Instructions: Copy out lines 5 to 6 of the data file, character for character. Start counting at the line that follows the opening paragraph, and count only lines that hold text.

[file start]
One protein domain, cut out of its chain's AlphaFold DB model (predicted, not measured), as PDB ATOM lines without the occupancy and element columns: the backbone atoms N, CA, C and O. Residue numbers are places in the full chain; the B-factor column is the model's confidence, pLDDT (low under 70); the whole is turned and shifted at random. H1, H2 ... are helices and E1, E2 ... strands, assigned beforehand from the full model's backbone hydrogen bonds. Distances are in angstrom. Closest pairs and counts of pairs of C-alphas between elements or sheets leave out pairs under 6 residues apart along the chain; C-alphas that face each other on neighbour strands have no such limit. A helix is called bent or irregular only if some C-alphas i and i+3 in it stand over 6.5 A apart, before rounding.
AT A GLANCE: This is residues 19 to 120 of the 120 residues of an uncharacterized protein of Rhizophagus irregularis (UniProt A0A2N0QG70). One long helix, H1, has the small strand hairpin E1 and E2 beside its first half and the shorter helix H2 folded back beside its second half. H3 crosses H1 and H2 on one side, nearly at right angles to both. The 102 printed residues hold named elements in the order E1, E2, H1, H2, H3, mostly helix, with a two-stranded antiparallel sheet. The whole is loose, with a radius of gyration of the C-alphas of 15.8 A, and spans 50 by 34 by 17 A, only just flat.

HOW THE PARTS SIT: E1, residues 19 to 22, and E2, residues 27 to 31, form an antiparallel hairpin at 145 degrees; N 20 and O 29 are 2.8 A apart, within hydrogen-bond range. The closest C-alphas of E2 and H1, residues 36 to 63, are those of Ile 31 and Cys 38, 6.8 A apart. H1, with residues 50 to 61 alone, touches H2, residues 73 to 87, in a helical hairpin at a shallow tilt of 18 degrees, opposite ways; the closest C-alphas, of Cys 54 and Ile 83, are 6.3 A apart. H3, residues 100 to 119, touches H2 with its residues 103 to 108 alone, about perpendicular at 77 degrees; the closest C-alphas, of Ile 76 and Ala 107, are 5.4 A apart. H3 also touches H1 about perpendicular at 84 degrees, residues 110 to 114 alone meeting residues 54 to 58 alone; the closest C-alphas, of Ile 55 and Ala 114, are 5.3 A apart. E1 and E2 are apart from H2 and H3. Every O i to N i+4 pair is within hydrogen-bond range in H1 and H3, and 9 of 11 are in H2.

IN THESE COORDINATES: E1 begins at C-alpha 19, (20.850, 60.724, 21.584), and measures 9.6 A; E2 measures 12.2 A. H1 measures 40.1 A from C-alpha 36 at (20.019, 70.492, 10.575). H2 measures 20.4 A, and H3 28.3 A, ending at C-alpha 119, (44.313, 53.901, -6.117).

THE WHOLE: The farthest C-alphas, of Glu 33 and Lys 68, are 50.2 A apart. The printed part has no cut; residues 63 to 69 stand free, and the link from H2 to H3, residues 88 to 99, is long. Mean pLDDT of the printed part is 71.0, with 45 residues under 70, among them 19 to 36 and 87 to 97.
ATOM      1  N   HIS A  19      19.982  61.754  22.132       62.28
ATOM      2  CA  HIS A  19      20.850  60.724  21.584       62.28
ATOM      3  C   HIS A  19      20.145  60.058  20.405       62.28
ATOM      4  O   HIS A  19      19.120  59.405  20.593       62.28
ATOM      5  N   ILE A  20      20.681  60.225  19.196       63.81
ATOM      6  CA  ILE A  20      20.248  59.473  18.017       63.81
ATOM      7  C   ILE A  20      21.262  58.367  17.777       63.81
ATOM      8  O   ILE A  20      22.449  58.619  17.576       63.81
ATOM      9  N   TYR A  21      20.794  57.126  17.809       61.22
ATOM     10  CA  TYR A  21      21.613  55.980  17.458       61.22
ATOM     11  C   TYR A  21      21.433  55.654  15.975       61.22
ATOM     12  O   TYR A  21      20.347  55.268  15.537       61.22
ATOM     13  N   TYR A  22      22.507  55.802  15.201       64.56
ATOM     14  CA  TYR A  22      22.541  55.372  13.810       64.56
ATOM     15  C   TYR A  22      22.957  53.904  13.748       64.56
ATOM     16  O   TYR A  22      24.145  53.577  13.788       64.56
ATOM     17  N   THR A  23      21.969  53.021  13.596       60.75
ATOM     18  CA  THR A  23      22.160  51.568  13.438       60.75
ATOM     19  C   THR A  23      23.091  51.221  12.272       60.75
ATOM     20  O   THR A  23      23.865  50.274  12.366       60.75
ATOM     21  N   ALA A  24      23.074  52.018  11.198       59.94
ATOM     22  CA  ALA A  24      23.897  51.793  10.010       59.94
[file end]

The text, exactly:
ATOM      1  N   HIS A  19      19.982  61.754  22.132       62.28
ATOM      2  CA  HIS A  19      20.850  60.724  21.584       62.28